Homelessness in JordanHomelessness is a major issue that almost all countries face around the world. There are many explanations for high rates of homelessness, such as mental health, addiction, unemployment, previous imprisonment and more. However, Jordan presents some of the lowest rates of homelessness across the entire world. In fact, homelessness in Jordan ceases to exist.

In 2017, the Ministry of Social Development in Jordan only reported sixteen cases of homelessness from 2000-2017. The vast majority of these cases (15/16) were accredited to mental health problems, and the sixteenth case consisted of a man who was unemployed and had recently lost his family.

Additionally, all sixteen of these individuals were taken care of and are no longer homeless. The Ministry of Social Development worked to place these citizens in mental health facilities or reconnect them with family members who can help them.

Reasons Why Jordan Has Low Rate of Homelessness

One of the main explanations for a low rate of homelessness in Jordan is its collectivist, tribal culture. A study conducted by Joshua Ahearn reveals that the Jordanian government is not responsible for solving issues of homelessness and instead, homelessness is remedied by family and community members.

Ahearn discusses how Jordanian tribal culture prioritizes taking care of family and members of a neighborhood regardless of an individual’s situation. For example, community members place shame on families who struggle with addiction. As a result, families take it upon themselves to help their own who may be struggling and bring them out of homelessness. Communities, or “tribal members” as Ahearn calls them are rather large so there are always people with resources that are willing to help.

How Jordanians View Homeless Individuals

Additionally, Ahearn created a survey in order to observe how citizens treat homeless people in their neighborhood, another part of Jordan, or even a non-Jordanian homeless citizen. This study showed that the vast majority of people take action rather than just passing by a struggling individual.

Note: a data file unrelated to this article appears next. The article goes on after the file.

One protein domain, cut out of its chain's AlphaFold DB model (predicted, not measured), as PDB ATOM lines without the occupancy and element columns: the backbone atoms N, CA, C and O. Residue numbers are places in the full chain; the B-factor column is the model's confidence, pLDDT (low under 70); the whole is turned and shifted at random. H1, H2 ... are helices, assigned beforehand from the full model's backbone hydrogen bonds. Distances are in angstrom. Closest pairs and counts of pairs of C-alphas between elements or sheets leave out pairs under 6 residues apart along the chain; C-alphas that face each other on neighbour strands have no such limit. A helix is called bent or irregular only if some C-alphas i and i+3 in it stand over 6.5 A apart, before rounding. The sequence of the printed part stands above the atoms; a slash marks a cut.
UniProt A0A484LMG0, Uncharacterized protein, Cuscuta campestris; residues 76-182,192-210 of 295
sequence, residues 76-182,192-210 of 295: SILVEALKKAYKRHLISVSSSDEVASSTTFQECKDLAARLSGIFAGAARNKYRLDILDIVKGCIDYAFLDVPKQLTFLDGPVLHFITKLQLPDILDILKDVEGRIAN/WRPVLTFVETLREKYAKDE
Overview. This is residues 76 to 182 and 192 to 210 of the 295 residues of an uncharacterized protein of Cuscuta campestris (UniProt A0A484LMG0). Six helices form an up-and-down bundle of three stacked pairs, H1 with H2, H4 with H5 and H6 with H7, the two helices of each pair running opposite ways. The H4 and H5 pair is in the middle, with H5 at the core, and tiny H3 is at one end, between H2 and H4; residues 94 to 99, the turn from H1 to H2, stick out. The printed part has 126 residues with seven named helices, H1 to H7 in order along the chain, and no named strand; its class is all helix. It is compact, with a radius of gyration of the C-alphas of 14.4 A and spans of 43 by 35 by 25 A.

For instance, the findings explained that when approaching a homeless person in their neighborhood, citizens are “extremely likely to give money or engage in other actions such as informing the public or inviting them into their home.” Furthermore, for citizens outside of their community or non-Jordanian citizens, people are more likely to call a social service organization to get help or assistance. The Ministry of Social Development is the main organization that directly helps these individuals escape homelessness rather quickly, largely by contacting family members or a mental health facility.

Impact of Collectivist Culture on Homelessness Rates

Overall, homelessness in Jordan does not exist consistently. The main reason for the lack of homelessness can be traced to the strong tribal and community ties that are present throughout Jordan. Citizens work together to eradicate all causes of homelessness and as a result, the government does not need to combat homelessness with structural programs; in fact, government interference and other organizations have “no impact” on homelessness rates.

This approach would be rather difficult to implement in other countries since Jordan’s lack of homelessness is rooted in cultural values and community which could clash with existing values and priorities of other countries. In particular, a study conducted in the United States and South Korea compared the impact of a collectivist (South Korea) and individualist (United States) culture on homelessness. This study revealed that South Korea’s collectivist culture instilled a reliance on peers and family members for overcoming homelessness and strategies for helping themselves. Contrarily, United States citizens utilized social services and other organizations more than friends and family.

As a result, collectivist cultures, such as Africa and Asia, can learn from Jordan and South Korea when working to reduce their homeless populations. While all collectivist cultures may not be identical to Jordan in their lack of homelessness, investing in and encouraging neighborhoods and communities to help their own can yield positive results and less homelessness.

How Adopting a Jordanian Approach to Homelessness Can Help

Furthermore, many governments still have a Ministry of Social Development or an organization like it that can provide more services to those who require additional resources. Therefore, if governments and NGOs want and need to become involved in reducing homelessness, increasing support to these organizations can be beneficial. Then, governments can encourage reaching out to service groups like the Ministry of Social Development when they see a neighbor or friend in need if they do not have the ability to care for the homeless on their own.

This strategy can also be utilized by more individual, “Western cultures” like the United States. It is unlikely that the approach to homelessness in Jordan would carry over into these cultures. Instead, individualist countries can pump money and resources into their version of the Ministry and Social Development and teach citizens to request aid when they come across a homeless citizen. However, this approach would require breaking the stigma associated with homelessness and the “laziness” that many individualist cultures attribute to this way of life. But the Jordanian method can be altered to fit the needs of each culture in order to see a decrease in homelessness.

Sophia McWilliams
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